Social Security

Lawmakers Push Broad Review of Equifax Security
Democrats cite precedence of reaction to OPM data breach

Ohio Sen. Sherrod Brown wants Equifax to offer 10 years of free credit monitoring to those affected by the breach. (Tom Williams/CQ Roll Call file photo)

Lawmakers are responding to credit-reporting company Equifax’s loss of data on up to 143 million customers with a flurry of proposed legislation, demands for explanations, hearings and calls for regulators to investigate.

Democrats are leading the charge on legislation and investigations while Republicans join in with demands for an explanation from the company and with plans to hold hearings. Members of both parties are seeking details of Equifax’s work for government agencies. Democrats are also trying to pressure Republicans to be at least as tough on Equifax as they were with a government agency that suffered its own breach.

Former Sen. Pete Domenici Dies at 85
New Mexico Republican served six terms in the Senate

Sen. Pete Domenici, R-N.M., talks with reporters after Senate luncheons in 2001. (CQ Roll Call file photo)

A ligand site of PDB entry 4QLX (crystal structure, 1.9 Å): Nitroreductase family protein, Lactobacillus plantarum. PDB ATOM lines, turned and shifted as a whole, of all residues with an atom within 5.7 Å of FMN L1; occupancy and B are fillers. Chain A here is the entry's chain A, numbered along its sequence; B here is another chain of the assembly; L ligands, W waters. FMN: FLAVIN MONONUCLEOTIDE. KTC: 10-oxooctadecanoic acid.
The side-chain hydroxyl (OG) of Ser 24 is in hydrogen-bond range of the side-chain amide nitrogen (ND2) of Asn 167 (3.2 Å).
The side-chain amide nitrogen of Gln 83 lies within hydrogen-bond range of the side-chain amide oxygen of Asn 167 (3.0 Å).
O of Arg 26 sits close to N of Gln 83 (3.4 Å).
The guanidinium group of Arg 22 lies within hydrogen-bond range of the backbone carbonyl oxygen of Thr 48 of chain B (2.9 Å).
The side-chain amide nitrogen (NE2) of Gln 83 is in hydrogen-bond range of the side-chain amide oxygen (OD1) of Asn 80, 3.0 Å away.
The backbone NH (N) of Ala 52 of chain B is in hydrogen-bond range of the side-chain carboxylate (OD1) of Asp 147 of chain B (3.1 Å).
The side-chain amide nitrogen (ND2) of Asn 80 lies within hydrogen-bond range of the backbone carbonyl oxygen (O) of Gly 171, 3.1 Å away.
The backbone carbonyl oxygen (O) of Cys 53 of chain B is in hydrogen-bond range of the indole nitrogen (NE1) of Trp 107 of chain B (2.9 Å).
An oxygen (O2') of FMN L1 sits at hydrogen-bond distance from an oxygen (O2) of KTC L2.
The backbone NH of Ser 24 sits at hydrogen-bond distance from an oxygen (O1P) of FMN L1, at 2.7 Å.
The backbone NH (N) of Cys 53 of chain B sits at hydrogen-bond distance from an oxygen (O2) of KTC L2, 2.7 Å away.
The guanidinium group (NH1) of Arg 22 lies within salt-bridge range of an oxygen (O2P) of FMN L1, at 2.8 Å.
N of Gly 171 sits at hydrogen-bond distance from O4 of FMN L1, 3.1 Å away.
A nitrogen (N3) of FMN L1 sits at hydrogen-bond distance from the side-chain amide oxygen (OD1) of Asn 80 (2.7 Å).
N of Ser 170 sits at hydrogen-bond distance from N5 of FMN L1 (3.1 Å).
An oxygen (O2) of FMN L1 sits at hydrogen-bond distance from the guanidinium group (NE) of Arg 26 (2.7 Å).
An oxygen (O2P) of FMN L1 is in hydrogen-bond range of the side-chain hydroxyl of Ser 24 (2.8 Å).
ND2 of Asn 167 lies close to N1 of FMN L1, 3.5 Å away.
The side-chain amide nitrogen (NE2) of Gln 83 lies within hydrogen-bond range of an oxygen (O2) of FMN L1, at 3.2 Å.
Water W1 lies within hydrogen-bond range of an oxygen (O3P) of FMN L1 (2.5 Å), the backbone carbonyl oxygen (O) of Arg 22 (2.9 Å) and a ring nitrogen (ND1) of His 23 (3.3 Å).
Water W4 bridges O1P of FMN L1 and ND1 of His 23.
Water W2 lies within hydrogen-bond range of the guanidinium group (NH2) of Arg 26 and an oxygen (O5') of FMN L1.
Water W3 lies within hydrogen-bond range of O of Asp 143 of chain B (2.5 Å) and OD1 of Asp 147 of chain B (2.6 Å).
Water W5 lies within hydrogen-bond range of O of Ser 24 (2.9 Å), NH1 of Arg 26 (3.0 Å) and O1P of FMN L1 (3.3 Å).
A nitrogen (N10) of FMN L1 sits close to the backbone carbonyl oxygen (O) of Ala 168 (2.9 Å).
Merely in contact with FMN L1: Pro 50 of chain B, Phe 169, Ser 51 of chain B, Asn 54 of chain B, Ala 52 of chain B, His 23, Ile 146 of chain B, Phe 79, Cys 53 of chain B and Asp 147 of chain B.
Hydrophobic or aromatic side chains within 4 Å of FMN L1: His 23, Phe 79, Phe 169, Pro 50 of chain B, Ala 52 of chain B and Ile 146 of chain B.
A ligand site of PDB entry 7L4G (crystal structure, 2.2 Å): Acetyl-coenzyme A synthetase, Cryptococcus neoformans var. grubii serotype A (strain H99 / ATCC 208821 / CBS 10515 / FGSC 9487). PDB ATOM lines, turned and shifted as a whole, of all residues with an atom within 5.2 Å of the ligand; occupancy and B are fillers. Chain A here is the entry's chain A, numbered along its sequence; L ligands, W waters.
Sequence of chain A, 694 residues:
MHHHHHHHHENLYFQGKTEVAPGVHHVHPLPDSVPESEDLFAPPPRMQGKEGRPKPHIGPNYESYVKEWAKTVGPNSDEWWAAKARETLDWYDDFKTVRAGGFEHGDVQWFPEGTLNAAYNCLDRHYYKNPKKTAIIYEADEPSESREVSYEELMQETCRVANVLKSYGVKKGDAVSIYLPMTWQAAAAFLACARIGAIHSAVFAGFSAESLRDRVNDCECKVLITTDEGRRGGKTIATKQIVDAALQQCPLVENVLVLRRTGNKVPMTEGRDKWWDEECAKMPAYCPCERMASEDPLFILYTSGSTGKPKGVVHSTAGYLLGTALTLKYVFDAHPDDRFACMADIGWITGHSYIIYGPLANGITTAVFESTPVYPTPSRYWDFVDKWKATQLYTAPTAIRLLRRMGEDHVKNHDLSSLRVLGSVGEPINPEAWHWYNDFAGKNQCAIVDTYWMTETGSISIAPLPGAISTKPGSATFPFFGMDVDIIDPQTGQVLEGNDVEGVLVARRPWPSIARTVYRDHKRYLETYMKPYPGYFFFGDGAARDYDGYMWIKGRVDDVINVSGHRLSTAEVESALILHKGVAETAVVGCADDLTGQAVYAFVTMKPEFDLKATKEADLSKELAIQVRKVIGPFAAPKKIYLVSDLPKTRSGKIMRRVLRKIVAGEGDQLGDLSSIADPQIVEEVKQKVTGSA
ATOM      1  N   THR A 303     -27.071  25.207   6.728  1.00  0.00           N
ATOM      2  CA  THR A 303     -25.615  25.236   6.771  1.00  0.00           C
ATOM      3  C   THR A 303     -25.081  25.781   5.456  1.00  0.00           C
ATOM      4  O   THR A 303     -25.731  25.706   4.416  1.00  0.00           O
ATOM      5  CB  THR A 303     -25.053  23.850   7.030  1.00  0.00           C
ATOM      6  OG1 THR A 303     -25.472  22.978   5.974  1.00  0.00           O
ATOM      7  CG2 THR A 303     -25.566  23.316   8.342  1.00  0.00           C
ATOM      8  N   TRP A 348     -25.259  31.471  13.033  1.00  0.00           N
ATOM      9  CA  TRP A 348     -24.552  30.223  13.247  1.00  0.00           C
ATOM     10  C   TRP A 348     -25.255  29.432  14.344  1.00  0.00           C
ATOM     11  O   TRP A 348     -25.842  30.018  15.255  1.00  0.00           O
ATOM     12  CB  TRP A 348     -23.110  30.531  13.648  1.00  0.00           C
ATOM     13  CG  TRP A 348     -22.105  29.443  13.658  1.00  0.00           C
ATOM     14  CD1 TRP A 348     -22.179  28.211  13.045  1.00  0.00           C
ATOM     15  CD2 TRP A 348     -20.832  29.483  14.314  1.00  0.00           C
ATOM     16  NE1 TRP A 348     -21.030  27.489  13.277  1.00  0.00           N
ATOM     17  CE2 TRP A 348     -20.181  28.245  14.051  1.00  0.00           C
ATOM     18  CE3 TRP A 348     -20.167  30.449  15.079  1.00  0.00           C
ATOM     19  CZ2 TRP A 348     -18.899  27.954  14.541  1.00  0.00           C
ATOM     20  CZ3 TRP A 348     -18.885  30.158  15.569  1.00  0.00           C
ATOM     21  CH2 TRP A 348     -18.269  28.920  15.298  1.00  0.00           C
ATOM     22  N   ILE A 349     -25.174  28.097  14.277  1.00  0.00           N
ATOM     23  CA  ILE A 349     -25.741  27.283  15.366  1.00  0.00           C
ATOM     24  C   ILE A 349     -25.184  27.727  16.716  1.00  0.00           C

Former Sen. Pete V. Domenici died Wednesday morning at age 85.

Domenici, a New Mexico Republican and leader of the Senate Budget and Energy and Natural Resources committees, as well a senior member of the Appropriations panel, retired at the beginning of 2009 after serving six terms.

Crapo Not Committed to Banking Hearing on Equifax Breach
Chairman says staff is studying topic

Senate Banking Chairman Michael D. Crapo, left, seen here with ranking member Sherrod Brown, says he is undecided about holding a hearing on the Equifax data breach. (Tom Williams/CQ Roll Call file photo)

Senate Banking Chairman Michael D. Crapo said Tuesday his staff was studying the data breach at Equifax, but he hasn’t decided whether to hold a hearing on the issue and he wasn’t sure if the breach would affect the Republican effort to repeal the Consumer Financial Protection Bureau’s arbitration rule.